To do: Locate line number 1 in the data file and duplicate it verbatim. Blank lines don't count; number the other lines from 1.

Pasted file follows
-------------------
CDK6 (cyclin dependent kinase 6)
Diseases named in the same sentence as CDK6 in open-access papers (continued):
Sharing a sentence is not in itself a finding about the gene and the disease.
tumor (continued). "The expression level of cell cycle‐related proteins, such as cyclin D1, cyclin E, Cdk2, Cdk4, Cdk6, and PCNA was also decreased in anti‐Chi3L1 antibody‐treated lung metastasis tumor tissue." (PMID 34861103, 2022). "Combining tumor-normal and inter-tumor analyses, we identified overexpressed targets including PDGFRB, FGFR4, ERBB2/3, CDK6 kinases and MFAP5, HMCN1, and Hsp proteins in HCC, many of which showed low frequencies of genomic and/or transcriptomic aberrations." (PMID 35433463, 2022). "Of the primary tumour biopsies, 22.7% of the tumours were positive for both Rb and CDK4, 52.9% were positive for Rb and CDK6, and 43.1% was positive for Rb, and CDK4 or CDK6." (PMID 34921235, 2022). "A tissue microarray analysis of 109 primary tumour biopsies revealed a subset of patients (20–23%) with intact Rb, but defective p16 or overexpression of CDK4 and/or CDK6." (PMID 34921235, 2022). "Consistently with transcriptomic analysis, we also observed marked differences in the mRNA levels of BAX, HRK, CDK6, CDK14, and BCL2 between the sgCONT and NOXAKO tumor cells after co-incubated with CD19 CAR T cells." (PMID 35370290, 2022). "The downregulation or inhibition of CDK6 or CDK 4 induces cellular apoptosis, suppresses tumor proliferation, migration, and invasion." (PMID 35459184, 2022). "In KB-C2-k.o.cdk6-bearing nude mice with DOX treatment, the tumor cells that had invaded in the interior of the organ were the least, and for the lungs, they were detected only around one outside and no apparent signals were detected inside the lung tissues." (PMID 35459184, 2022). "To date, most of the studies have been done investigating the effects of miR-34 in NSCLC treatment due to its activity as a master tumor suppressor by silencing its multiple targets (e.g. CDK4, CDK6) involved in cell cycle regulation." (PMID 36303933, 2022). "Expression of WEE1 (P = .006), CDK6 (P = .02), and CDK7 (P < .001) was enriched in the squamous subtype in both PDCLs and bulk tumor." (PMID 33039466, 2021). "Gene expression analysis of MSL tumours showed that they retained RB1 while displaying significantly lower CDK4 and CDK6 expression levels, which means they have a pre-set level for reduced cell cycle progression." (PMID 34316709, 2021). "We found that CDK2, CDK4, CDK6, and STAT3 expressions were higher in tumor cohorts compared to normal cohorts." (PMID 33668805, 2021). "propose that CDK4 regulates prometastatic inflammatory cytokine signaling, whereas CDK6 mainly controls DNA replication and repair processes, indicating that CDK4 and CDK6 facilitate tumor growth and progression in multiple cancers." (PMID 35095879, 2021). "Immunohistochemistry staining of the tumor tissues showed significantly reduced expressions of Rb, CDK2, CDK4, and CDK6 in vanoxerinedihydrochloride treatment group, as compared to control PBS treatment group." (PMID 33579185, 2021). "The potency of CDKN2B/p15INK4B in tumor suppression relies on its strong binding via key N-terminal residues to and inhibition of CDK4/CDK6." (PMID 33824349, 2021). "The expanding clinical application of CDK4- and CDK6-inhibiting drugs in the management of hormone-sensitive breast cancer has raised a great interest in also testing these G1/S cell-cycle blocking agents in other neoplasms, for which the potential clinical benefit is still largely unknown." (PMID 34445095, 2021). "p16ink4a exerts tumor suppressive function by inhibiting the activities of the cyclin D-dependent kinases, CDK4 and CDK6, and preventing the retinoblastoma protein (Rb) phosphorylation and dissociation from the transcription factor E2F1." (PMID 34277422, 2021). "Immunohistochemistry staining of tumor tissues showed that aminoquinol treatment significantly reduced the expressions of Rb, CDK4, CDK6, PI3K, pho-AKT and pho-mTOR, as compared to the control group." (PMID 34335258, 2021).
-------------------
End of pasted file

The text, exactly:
CDK6 (cyclin dependent kinase 6)